How to Give a Spelling Test

The only way to determine whether students have learned to spell a word is to have them write it from dictation. This way, they draw on knowledge that exists in their minds.

Multiple-choice tests that present several versions of the same word, only one of which is spelled correctly, sow confusion and reinforce misspellings.

A spelling test that reinforces misspelling.
An example of a spelling test question that reinforces misspelling.

To test spelling, follow this three-step process:

  1. Say the word.
  2. Use the word in a sentence that makes the word’s meaning clear.
  3. Say the word again.

Note: Do not stop to repeat a word in any of these steps.

The sentences used to put the word in context require some thought to avoid ambiguity.

To give context for a word like friend, a sentence like Jack is my friend is adequate.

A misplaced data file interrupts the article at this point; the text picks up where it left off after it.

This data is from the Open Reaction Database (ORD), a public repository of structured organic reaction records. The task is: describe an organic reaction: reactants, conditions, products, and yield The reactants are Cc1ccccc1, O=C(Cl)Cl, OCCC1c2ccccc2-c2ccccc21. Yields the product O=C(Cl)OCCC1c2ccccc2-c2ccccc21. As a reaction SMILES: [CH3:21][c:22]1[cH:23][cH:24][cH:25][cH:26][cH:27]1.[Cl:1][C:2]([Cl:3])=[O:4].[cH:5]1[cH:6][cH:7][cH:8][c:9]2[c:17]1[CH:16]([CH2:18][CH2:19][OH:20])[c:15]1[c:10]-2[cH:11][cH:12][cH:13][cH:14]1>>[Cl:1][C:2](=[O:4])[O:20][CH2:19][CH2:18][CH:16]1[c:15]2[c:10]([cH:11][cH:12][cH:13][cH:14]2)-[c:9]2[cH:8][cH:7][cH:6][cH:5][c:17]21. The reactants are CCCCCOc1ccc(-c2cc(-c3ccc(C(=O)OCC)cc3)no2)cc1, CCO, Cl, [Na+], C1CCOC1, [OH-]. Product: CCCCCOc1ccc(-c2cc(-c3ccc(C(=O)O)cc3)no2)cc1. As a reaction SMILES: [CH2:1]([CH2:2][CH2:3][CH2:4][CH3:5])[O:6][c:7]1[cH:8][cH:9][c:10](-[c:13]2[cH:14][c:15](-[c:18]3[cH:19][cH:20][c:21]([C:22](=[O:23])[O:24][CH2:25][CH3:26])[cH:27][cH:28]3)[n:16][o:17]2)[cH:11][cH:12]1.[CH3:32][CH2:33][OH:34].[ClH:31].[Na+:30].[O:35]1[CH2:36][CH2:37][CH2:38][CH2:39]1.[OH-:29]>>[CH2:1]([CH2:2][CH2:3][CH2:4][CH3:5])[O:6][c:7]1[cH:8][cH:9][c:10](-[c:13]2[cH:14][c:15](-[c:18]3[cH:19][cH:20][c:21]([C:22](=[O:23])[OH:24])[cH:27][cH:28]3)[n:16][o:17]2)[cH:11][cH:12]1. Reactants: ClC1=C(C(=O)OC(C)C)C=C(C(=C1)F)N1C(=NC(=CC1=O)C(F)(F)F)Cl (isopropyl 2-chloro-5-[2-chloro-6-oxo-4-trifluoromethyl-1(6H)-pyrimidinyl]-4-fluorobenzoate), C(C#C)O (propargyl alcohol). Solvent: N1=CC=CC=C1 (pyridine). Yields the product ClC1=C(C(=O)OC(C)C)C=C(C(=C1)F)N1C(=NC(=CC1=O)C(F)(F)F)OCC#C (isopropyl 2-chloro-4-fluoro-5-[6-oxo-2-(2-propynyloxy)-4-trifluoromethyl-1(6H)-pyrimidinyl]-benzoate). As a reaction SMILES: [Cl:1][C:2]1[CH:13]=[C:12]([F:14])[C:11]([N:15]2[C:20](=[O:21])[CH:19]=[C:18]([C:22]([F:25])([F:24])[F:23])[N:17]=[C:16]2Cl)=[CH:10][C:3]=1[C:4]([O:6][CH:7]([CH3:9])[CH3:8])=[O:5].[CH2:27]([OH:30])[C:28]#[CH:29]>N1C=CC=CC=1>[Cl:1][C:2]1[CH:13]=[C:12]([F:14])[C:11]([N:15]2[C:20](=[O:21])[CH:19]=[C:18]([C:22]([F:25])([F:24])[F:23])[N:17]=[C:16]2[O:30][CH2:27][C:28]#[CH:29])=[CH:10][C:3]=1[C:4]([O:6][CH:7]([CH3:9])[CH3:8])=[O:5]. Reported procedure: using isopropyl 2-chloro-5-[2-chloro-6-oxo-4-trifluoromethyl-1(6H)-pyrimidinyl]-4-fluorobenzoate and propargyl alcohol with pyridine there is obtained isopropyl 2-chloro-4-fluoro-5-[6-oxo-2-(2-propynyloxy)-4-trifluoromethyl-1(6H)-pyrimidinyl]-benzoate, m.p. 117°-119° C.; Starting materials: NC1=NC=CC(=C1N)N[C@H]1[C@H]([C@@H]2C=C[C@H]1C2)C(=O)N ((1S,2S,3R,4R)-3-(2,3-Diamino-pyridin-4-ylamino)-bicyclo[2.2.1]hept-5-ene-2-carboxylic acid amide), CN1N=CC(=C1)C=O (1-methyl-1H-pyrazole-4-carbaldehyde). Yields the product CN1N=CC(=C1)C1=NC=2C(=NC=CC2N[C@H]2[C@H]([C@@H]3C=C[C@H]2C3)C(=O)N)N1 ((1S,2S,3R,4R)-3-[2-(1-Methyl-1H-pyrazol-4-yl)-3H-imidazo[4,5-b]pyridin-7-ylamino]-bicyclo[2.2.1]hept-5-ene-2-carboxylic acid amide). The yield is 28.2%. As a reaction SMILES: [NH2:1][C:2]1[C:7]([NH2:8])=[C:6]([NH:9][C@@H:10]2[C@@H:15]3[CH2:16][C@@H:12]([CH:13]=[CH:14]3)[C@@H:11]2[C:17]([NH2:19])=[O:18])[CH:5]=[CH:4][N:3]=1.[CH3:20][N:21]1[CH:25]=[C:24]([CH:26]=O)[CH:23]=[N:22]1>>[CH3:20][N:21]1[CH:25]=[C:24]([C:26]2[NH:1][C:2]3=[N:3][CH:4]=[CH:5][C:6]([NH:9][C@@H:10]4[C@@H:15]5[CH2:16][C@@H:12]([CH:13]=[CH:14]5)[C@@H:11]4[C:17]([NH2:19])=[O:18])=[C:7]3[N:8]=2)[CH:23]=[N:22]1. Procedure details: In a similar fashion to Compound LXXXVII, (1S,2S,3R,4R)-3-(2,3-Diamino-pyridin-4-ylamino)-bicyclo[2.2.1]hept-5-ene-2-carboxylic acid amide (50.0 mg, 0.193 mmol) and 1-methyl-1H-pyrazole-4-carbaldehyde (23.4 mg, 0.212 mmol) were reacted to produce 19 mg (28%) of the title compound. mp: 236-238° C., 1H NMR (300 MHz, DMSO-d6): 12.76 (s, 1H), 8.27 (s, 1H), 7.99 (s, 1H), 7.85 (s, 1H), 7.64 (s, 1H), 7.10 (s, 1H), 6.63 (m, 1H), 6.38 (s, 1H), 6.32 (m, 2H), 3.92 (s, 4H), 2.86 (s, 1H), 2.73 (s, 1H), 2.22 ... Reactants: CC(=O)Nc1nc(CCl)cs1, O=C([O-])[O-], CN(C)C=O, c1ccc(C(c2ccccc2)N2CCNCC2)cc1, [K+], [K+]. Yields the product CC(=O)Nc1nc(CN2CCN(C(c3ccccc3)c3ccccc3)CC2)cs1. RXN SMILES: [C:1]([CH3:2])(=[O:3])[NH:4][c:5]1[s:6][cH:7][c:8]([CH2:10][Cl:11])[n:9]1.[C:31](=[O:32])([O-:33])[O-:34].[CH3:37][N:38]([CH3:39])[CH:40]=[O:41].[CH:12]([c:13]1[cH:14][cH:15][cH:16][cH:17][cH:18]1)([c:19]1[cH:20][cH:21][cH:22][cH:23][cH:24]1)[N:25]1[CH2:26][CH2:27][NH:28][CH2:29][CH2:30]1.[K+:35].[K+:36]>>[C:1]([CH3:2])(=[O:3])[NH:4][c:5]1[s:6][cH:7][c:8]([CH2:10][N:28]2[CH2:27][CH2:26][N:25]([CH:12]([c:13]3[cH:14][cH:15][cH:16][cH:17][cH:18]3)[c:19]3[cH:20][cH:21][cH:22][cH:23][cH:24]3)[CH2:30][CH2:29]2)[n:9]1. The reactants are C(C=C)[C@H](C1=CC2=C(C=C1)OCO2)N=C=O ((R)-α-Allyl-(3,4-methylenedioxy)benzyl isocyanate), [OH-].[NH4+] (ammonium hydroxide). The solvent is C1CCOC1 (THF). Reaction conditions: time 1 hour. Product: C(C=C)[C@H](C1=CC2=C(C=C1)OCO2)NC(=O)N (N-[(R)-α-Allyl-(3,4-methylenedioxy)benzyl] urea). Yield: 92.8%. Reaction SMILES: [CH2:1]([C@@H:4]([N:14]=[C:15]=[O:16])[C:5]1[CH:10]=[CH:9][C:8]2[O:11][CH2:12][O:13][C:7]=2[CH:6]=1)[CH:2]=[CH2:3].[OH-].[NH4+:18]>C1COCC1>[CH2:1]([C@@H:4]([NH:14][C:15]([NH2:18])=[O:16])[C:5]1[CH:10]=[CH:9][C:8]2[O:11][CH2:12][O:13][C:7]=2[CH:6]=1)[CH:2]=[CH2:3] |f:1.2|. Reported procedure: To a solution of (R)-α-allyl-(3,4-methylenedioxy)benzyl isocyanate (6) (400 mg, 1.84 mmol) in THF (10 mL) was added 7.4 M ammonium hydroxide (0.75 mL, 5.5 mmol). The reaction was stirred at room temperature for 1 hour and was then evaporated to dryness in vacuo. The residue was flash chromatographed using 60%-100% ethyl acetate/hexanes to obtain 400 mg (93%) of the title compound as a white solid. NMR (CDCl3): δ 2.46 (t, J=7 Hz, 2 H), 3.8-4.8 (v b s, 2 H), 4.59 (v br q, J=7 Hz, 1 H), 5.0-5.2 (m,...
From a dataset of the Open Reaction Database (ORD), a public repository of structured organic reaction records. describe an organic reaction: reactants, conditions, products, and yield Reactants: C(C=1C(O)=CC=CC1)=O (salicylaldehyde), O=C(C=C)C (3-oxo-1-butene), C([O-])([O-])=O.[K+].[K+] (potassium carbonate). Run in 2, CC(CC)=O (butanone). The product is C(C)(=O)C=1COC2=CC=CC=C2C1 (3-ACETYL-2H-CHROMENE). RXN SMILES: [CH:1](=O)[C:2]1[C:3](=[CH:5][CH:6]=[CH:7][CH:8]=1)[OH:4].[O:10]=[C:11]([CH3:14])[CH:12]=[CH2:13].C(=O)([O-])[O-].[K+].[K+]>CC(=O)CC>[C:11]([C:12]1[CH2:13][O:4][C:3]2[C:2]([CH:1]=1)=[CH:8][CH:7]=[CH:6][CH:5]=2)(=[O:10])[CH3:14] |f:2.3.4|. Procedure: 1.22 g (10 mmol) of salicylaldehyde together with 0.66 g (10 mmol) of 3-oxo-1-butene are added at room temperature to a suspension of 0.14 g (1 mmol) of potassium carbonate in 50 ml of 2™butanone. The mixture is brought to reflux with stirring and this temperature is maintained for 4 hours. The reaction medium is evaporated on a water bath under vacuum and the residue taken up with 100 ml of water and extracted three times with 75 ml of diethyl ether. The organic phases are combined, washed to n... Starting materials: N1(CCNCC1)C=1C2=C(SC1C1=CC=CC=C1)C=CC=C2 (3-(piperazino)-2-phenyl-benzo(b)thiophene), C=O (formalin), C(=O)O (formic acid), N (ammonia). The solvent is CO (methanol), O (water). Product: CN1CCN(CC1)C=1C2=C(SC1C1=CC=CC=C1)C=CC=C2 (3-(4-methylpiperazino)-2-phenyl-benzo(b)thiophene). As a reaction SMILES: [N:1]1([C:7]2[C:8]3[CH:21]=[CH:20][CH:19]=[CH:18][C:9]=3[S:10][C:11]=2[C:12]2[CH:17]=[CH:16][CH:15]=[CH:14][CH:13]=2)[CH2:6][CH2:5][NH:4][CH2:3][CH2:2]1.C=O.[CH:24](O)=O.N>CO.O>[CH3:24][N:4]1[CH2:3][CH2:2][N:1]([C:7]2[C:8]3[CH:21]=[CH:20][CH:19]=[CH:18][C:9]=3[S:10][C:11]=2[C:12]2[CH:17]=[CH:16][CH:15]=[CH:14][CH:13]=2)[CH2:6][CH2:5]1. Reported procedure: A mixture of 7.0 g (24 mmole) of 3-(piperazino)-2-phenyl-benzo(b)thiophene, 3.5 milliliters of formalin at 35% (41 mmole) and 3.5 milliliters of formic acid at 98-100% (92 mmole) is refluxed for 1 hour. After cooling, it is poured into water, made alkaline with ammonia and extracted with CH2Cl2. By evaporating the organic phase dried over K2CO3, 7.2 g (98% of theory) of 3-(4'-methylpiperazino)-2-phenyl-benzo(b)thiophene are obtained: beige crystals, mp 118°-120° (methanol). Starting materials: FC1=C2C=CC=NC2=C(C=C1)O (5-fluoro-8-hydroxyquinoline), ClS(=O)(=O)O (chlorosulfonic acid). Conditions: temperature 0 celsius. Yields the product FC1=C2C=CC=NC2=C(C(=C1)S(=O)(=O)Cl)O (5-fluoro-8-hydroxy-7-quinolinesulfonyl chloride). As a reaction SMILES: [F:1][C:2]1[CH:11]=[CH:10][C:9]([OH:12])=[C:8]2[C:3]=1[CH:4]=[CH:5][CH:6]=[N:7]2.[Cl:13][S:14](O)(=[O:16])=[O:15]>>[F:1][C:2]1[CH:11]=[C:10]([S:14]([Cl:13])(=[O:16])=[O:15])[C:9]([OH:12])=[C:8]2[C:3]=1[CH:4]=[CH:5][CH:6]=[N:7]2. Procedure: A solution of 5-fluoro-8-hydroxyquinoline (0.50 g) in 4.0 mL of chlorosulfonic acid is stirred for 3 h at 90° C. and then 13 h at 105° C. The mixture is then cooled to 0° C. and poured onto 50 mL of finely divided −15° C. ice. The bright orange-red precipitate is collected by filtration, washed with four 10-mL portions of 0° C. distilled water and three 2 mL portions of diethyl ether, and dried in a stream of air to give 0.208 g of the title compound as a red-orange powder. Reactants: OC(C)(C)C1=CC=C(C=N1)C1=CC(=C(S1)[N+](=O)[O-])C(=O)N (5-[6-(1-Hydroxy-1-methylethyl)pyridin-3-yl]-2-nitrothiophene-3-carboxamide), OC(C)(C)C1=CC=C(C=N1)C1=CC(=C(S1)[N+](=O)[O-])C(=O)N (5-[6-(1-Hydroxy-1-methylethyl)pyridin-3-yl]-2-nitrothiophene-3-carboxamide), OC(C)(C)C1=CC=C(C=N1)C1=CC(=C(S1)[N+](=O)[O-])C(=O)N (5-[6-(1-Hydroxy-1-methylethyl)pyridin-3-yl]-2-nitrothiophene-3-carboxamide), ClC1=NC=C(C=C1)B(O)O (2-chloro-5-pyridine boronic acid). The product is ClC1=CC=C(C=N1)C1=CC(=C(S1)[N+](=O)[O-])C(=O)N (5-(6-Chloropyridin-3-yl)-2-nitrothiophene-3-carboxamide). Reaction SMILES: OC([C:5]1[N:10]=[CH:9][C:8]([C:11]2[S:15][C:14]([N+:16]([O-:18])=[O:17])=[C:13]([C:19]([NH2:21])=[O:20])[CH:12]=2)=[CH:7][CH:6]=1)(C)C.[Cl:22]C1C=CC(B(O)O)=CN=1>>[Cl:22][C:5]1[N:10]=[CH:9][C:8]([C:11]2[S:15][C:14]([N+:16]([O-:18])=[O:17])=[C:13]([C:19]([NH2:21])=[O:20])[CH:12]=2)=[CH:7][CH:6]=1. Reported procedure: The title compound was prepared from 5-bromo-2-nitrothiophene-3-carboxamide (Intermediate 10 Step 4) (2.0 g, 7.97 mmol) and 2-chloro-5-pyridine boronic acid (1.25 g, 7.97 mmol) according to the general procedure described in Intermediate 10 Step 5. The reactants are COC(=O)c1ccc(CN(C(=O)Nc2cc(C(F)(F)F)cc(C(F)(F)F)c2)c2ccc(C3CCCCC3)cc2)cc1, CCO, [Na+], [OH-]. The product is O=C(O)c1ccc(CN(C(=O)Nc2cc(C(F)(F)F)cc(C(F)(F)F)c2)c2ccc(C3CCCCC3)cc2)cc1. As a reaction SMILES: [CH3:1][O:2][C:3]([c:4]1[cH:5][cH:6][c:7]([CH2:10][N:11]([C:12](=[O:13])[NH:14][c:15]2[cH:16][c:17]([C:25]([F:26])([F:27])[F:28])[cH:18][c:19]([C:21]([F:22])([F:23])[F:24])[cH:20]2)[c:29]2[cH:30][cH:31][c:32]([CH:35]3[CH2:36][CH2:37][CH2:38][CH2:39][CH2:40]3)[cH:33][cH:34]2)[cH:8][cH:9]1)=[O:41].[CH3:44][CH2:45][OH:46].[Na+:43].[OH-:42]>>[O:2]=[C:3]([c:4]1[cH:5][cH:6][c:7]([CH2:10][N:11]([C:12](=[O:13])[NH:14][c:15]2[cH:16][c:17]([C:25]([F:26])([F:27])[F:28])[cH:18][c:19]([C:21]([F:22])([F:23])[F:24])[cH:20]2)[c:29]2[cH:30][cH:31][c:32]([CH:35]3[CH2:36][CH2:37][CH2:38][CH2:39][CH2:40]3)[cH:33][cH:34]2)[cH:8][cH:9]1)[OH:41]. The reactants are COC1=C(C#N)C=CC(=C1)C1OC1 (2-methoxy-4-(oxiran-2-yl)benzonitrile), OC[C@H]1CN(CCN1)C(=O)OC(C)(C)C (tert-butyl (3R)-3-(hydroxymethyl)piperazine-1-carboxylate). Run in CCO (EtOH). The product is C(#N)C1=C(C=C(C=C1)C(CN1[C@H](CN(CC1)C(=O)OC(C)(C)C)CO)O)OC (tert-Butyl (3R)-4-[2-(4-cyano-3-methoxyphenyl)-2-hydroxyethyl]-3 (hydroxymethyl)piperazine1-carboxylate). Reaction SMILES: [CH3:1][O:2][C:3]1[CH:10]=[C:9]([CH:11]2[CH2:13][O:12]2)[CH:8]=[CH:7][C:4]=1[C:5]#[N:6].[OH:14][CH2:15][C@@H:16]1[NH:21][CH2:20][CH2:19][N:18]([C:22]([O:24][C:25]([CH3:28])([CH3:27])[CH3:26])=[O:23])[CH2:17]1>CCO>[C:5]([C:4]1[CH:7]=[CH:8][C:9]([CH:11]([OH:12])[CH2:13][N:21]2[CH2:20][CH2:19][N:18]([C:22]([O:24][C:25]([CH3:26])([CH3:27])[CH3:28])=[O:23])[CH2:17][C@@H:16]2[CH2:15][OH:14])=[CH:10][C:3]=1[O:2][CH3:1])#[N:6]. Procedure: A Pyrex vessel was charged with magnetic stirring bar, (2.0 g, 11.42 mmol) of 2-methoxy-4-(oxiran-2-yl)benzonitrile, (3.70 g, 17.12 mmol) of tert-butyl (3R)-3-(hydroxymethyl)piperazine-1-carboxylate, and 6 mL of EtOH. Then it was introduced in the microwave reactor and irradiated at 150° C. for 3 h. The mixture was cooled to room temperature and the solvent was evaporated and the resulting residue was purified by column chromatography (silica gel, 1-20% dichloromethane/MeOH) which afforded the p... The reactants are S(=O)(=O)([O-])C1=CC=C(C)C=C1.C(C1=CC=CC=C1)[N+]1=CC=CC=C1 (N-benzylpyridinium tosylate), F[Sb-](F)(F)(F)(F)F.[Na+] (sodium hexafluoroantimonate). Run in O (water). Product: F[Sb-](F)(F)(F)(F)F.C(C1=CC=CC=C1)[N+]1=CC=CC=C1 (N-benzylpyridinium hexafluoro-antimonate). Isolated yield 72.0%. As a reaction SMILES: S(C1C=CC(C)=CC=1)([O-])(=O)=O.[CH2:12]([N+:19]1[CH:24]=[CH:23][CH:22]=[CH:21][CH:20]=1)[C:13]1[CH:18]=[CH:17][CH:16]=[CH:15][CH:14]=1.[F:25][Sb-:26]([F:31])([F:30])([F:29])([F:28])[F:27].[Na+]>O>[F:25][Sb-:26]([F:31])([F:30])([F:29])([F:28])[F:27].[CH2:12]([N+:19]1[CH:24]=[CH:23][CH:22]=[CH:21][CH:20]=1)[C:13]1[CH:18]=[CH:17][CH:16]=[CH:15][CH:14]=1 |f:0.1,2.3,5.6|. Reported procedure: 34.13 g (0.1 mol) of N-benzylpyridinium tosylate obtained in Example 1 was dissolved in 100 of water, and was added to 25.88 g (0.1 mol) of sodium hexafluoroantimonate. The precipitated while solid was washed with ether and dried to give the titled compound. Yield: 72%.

Words that have homonyms—words spelled differently but sound the same—like piece and principal, need something more specific than “I want a piece” or “There’s the principal.”

Similar-sounding words, like accept and except, also need thoughtful sentences that make the meaning clear.

Here is a sample spelling test.

  1. eight—My brother is eight years old.—eight
  2. principal—The principal announced a snow day for tomorrow.—principal
  3. real—Joan of Arc was a real person, not a fictional character.—real
  4. weight—The horse pulled a heavy weight.—weight
  5. manner—That actor has a pleasant manner of speaking.—manner
  6. friends—David and Jonathan were close friends.—friends
  7. forty—He wrote a check for forty dollars.—forty
  8. accept—The fireman refused to accept the medal. —accept
  9. site—We visited the site where the new school will be built.—site
  10. piece—Please cut me a piece of cake.—piece

A test with more than ten items may be justified to establish reading level, as with the Morrison-McCall spelling scale. In ordinary circumstances, ten words at a time are enough.

NOTE: The Morrison McCall spelling scale is not a test. It is a diagnostic instrument that can give the teacher an idea of a student’s reading level. It is very long.

Leave a Reply

Your email address will not be published. Required fields are marked *